The American version of the Santa Claus figure received its inspiration and its name from the Dutch legend of Sinter Klaas, brought by settlers to New York in the 17th century.
As early as 1773 the name appeared in the American press as "St. A Claus," but it was the popular author Washington Irving who gave Americans their first detailed information about the Dutch version of Saint Nicholas. In his History of New York, published in 1809 under the pseudonym Diedrich Knickerbocker, Irving described the arrival of the saint on horseback (unaccompanied by Black Peter) each Eve of Saint Nicholas.
This Dutch-American Saint Nick achieved his fully Americanized form in 1823 in the poem A Visit From Saint Nicholas more commonly known as The Night Before Christmas by writer Clement Clarke Moore. Moore included such details as the names of the reindeer; Santa Claus's laughs, winks, and nods; and the method by which Saint Nicholas, referred to as an elf, returns up the chimney. (Moore's phrase "lays his finger aside of his nose" was drawn directly from Irving's 1809 description.)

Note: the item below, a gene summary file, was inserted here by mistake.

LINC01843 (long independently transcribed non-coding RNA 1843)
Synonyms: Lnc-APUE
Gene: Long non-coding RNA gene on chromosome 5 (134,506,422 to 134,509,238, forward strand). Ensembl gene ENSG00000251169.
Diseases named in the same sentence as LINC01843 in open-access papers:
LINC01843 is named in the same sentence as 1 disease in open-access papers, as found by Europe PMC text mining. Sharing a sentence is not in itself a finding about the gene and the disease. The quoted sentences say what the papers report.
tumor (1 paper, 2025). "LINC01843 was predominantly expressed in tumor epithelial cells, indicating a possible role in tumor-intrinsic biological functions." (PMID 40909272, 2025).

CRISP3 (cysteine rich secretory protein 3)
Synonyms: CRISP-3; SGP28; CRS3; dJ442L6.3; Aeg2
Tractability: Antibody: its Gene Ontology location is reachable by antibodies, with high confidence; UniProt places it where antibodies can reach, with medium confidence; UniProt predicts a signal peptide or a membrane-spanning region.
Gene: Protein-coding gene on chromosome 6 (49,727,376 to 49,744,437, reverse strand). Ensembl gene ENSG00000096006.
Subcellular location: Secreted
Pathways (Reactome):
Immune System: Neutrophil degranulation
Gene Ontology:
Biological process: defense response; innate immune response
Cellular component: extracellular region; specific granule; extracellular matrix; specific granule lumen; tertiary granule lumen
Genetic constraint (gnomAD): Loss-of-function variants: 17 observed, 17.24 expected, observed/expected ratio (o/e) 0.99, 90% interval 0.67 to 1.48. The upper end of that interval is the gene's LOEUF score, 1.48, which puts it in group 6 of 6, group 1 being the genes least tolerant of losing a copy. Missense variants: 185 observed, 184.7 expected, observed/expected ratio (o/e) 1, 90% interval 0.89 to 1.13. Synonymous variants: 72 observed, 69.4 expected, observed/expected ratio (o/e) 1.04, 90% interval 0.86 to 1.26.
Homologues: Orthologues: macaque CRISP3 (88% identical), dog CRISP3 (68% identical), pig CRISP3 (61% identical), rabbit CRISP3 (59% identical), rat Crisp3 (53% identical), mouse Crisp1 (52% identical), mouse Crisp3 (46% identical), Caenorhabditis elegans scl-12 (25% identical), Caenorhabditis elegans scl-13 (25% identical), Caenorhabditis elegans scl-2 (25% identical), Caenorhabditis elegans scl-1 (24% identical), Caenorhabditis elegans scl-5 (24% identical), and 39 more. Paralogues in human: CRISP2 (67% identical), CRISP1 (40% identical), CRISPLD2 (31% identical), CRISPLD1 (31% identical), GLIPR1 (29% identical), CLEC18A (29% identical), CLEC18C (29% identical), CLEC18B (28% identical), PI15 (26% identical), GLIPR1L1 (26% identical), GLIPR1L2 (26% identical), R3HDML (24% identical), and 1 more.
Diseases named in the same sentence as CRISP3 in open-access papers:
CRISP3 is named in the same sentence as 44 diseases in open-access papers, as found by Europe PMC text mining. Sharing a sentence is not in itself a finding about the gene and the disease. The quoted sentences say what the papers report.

For more information: